Murphy is back on the streets saving lives but, unbelievably, the drug-lord gang leader Cain, who shot him up in the first place has been resurrected by the very same people that made Robocop, this time as a bigger, meaner sort of robo-criminal. A great opportunity for Cain to lay down the law again as he sees it, ring-leading a gang to push his latest kick, an evil futuristic drug called 'Nuke'.
Robocop 2 replaces the inspiration and sharp intelligence of the original with decidedly tired routines that never amount to much more than standard formula bang-and-crash stuff.
The Detroit of the near future is still a hopeless mixture of corporate skyscrapers and crime-infested streets. It's not long, however, before our law-enforcing human hero (Weller) is on the trail of Cain (Tom Noonan), a chilling gang-leader who plans to ensnare the city with his designer drug, the appropriately-named Nuke. Cam and his "merry" men soon capture Murphy and cut him into little more than scrap metal. An ambitious psychologist (Bauer) is, predictably, brought in to reconstitute Murphy as, yes, Robocop 2, except that this time he's a bureaucrat programmed to play it strictly by the book.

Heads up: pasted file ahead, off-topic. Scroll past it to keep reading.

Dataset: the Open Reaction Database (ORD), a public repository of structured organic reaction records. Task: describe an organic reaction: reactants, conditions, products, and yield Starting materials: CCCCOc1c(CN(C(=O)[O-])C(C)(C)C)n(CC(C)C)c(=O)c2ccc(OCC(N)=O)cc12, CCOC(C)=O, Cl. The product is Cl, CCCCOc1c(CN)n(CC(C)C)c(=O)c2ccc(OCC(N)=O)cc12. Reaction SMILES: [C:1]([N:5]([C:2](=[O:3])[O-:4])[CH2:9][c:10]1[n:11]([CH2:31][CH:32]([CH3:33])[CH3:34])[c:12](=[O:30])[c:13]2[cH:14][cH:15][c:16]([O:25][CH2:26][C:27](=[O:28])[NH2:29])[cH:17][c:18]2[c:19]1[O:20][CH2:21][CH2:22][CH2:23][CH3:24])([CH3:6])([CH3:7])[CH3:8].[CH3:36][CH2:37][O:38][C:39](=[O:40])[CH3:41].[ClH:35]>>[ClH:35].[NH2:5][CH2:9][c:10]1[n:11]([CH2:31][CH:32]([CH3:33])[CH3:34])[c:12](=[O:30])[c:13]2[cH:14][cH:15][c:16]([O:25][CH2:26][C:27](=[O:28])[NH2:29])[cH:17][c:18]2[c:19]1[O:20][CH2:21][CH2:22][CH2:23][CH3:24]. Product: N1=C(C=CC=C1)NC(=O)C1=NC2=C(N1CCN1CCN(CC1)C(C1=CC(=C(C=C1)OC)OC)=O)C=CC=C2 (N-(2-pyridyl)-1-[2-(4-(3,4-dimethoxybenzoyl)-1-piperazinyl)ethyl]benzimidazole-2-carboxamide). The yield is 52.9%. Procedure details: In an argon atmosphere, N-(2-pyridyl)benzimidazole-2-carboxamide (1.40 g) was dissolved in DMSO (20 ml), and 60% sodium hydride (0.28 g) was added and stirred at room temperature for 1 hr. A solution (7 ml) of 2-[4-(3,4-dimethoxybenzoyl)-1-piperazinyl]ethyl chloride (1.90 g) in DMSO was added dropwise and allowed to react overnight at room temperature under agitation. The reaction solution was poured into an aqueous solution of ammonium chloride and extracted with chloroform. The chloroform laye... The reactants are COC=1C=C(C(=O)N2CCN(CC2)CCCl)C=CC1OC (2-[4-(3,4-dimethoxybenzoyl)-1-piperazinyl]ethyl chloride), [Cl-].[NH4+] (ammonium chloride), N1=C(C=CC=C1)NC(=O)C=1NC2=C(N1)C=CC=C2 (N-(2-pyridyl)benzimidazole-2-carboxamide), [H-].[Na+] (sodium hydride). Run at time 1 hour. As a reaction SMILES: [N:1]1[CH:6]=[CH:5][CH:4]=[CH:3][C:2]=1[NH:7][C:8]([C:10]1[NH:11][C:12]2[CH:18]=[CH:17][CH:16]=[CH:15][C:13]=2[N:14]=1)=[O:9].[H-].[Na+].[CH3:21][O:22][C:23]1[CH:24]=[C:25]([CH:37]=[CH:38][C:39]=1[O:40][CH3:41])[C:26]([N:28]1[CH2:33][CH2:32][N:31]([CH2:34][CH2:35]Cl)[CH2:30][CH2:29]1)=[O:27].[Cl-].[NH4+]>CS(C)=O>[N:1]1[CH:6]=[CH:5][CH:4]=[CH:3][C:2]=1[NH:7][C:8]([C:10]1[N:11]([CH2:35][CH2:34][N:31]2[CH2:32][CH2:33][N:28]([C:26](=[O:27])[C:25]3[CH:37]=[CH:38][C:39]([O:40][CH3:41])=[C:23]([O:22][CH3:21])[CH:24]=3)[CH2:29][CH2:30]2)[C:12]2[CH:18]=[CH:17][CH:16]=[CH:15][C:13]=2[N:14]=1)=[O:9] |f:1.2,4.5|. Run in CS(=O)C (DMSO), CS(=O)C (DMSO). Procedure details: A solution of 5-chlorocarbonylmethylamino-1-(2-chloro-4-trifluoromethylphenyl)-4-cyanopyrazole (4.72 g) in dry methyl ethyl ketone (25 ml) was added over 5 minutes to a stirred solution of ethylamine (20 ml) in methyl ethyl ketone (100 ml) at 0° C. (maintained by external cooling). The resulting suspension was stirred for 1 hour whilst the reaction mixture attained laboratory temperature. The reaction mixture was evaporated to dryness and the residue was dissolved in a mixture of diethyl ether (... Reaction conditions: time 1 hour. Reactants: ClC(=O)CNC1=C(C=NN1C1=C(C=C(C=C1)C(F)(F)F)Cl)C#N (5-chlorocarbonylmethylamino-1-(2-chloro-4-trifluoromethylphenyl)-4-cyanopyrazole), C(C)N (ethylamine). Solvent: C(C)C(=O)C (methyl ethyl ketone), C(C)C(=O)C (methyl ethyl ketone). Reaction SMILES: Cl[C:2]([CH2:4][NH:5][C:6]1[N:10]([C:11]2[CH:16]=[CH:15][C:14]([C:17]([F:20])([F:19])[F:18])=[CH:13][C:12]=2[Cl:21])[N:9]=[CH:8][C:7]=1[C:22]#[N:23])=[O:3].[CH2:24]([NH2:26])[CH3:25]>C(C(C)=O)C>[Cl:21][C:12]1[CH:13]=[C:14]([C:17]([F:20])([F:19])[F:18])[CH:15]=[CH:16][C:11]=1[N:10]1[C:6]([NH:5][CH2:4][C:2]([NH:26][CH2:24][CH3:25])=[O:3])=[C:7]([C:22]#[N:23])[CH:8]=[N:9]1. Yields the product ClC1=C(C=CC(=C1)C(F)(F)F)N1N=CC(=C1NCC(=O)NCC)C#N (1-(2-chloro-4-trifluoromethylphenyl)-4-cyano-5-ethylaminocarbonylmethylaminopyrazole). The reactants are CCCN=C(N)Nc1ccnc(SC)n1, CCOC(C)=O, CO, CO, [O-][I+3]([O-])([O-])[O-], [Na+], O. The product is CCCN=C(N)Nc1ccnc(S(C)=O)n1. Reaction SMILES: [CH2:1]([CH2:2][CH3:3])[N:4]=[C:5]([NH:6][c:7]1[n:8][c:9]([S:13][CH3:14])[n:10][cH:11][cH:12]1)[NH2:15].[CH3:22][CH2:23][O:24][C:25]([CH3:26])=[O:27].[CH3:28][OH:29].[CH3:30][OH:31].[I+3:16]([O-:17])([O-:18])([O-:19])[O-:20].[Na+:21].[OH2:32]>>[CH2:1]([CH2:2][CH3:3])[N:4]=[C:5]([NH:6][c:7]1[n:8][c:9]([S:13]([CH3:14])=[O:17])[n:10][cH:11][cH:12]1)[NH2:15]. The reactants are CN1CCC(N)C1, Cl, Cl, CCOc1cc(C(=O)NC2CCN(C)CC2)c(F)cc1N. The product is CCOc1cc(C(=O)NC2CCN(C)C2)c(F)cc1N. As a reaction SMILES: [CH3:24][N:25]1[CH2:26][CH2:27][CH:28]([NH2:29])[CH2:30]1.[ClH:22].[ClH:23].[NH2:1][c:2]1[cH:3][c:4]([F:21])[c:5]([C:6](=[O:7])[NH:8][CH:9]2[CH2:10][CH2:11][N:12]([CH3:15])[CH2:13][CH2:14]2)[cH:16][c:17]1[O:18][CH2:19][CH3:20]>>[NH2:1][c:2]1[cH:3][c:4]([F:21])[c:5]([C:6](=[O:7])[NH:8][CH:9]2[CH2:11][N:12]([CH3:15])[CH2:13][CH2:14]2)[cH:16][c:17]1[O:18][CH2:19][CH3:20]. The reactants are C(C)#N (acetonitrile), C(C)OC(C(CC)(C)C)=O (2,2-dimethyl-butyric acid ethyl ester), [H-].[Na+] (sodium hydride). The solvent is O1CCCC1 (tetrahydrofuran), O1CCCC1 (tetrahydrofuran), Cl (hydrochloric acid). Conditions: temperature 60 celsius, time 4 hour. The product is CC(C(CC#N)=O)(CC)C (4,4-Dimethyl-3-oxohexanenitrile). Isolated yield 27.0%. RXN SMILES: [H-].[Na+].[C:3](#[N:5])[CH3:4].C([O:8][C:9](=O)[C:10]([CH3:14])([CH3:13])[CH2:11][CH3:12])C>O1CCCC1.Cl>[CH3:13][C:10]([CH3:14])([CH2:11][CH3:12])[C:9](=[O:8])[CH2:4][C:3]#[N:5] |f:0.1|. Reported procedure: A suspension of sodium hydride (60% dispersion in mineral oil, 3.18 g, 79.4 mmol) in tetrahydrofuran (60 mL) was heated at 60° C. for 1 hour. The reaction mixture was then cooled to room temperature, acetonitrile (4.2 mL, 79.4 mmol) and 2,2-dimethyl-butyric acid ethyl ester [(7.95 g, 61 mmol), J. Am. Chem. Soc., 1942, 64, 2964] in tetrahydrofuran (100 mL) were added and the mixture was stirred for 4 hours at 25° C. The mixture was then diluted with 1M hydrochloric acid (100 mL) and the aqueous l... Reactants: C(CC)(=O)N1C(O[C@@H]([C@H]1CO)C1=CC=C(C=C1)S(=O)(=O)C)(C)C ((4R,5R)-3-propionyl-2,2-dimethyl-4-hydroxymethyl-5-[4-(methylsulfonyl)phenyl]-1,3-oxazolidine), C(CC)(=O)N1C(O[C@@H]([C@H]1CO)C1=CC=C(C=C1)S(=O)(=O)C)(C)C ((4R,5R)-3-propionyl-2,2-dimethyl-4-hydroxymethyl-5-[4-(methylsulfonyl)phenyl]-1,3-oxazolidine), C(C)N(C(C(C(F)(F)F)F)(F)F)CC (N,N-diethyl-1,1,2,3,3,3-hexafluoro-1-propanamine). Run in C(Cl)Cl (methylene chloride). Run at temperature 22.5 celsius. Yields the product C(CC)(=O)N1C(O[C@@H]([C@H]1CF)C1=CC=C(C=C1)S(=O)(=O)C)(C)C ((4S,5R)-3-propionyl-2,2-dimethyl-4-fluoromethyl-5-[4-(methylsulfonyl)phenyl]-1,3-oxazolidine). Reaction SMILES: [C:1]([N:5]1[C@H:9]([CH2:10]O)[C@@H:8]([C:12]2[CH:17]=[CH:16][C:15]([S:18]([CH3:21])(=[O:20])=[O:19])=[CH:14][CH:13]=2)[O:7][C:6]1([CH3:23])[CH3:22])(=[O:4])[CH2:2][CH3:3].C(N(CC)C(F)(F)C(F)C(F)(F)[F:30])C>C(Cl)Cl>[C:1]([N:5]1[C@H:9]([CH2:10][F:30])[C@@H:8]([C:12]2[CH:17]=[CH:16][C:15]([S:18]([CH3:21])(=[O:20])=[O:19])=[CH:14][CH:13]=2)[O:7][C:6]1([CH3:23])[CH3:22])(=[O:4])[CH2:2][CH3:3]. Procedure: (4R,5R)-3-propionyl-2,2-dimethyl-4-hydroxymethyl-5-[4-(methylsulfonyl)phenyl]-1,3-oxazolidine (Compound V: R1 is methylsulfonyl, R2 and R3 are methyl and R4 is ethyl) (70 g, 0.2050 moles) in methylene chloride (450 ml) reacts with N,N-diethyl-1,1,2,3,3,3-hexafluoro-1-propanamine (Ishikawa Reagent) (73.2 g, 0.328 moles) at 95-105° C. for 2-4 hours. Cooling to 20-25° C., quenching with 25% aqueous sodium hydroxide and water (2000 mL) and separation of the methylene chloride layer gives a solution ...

Naturally, however, a few traces of the unquenchable Murphy still survive and it's not long before he has reprogrammed himself, killed everyone, saved the world from Nuke etc. Almost every plot twist, action sequence and slice of social satire in Robocop 2 helps to congeal the inspirations of the first film into a somewhat drab routine. Amazingly, a second sequel, Robocob 3, was released in 1993, which doesn't feature Weller or Allen but DOES have an - erm - flying Robocop. Yawn.
If you like to stagger away from a film feeling numb and slightly sick, this one's for you.